Show Me the Data: Slim Down Your Customer File

Many people gain holiday weight. Your customer file can also gain weight that can make it sluggish and less efficient. The start of a new year is a great time to trim your customer information for two significant reasons.

For one thing, not all data is good data, especially old data. Some companies I have worked with have sent along all of their customer data, including sales records going back four, five, or more years. When I have reviewed some of the old records I have found periods of abnormally low numbers of transactions. I have learned from questioning that these records are remnants of system start-ups, or a legacy of the lax record-keeping policies of the database manager’s predecessor.

Just as often I have learned that the client’s business model has changed since the start of their sales history. They changed their catalog significantly, radically altered their prospecting strategy or refocused their merchandise selection. They have kept these records out of a fear that usable information will be lost if they are discarded. As soon as I conclude that they are not relevant to the client’s current planning process, I discard them and get on with the analysis. Had the clients reviewed their history and asked these questions themselves, they could have increased the efficiency of their own internal queries, of their external merge/purge and modeling processing. Also, had they told their IT system administrators – who often grouse about excessive file sizes and ages – that they were willing to drop the old records to help IT out, they could have gained their gratitude and extra high priority for their next system project.

Another good reason for slimming down your file: Not all data is safe data, especially private data. Some clients have included more information in their customer files than is needed for analysis, such as credit card numbers and sales executives’ notes. Files for rent include birthdates, credit indicators, and a variety of other individually targeted data.

Even though such information can be legal for you to access, rent and use under privacy regulations and the HIPAA and Sarbanes-Oxley laws, I have cautioned some clients about using it. The threats to privacy regularly mentioned in the media have sensitized consumers and business people to potential identity theft, industrial espionage and business and government carelessness in handling personal and financial data. Is there something in your customer and sales files that could embarrass you or lose you the trust of a customer if they saw it printed on their catalog label through a horrible but not impossible mistake? If there is, ask yourself if you really need it. Or, if you do need it for a particular promotion, consider if you need to keep it. You should not retain prospecting records if the prospects have not responded to your offer within the single or multi-use arrangement you have with the list owner. Yet many companies clutter their databases with one and two year old files because no one will initiate a cleansing. Private personal, health, financial and rented data should be carefully handled and thoroughly deleted as soon as their necessity is over.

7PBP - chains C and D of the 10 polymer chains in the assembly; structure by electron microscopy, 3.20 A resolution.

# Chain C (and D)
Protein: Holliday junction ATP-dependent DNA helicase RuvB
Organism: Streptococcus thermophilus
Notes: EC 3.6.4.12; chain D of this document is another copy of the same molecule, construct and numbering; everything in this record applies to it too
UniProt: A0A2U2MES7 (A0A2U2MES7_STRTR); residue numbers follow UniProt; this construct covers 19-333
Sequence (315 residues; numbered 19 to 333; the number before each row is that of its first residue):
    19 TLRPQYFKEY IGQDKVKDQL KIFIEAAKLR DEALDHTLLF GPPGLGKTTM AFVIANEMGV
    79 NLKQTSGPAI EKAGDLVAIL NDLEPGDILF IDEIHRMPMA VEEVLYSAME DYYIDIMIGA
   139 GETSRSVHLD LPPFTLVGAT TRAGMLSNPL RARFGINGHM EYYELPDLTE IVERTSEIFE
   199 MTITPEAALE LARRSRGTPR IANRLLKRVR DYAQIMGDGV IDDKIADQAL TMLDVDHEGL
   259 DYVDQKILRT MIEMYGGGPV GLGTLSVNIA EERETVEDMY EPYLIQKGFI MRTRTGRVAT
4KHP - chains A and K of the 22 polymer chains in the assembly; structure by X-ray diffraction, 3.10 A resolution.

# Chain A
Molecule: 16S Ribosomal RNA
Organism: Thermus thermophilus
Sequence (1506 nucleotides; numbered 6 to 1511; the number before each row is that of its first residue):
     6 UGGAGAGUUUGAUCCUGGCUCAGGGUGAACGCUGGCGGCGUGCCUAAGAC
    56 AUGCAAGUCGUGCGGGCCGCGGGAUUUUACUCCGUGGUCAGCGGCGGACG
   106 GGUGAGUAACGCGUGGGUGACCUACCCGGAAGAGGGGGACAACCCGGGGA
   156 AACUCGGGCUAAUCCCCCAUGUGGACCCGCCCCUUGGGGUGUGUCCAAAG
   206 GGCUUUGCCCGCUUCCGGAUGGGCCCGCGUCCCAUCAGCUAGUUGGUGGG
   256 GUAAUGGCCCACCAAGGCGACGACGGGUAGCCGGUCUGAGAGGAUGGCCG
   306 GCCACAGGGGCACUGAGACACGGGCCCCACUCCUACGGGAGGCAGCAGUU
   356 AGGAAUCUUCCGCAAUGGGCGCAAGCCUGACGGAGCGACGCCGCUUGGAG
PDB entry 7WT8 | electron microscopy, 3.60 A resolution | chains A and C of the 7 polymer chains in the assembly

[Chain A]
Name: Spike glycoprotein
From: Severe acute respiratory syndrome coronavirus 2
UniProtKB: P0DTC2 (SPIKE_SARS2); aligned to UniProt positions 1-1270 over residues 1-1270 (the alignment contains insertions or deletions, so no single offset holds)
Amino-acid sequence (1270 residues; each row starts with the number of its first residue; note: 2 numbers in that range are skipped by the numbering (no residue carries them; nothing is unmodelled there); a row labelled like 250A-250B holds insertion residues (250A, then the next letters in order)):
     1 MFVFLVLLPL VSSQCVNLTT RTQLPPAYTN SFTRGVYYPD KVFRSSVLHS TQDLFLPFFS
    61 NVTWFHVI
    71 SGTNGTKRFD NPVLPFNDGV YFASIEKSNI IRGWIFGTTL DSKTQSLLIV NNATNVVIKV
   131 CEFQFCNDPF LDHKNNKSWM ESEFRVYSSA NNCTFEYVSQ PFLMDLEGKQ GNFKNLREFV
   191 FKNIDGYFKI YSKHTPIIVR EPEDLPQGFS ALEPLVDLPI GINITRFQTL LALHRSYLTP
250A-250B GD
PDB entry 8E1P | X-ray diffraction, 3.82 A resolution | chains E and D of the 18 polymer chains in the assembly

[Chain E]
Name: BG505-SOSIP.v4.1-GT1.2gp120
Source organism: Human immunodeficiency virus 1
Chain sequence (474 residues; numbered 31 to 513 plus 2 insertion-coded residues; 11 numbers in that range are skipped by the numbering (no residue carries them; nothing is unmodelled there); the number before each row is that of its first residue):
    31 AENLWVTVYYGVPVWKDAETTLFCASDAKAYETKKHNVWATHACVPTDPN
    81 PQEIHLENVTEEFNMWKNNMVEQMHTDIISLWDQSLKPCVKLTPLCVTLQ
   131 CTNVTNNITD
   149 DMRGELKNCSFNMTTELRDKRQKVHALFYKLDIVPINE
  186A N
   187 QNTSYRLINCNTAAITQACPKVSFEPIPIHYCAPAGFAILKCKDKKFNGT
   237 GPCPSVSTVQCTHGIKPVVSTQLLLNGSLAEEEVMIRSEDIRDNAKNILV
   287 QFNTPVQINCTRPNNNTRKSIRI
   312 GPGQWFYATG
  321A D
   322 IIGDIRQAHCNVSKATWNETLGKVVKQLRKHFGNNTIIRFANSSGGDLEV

Keep yourself trim in the new year. Keep your customer and associated files trim as well. You and your data query and retrieval system can benefit, as can your external processing, through smaller, faster running files. Keep your private data private and erase it as soon as you no longer need it. Neither you nor your customers can be embarrassed by the revelation of information you no longer have. Look over your files now, before you get deep into analyzing your 2007 data, and get rid of the items you will not use, no longer need or should not have kept in the first place to start your new year off right.

Bill Singleton, president of Algonquin, IL-based consultancy Singleton Marketing, and pens “Show Me the Data” for the Lists & Data Strategies e-newsletter.

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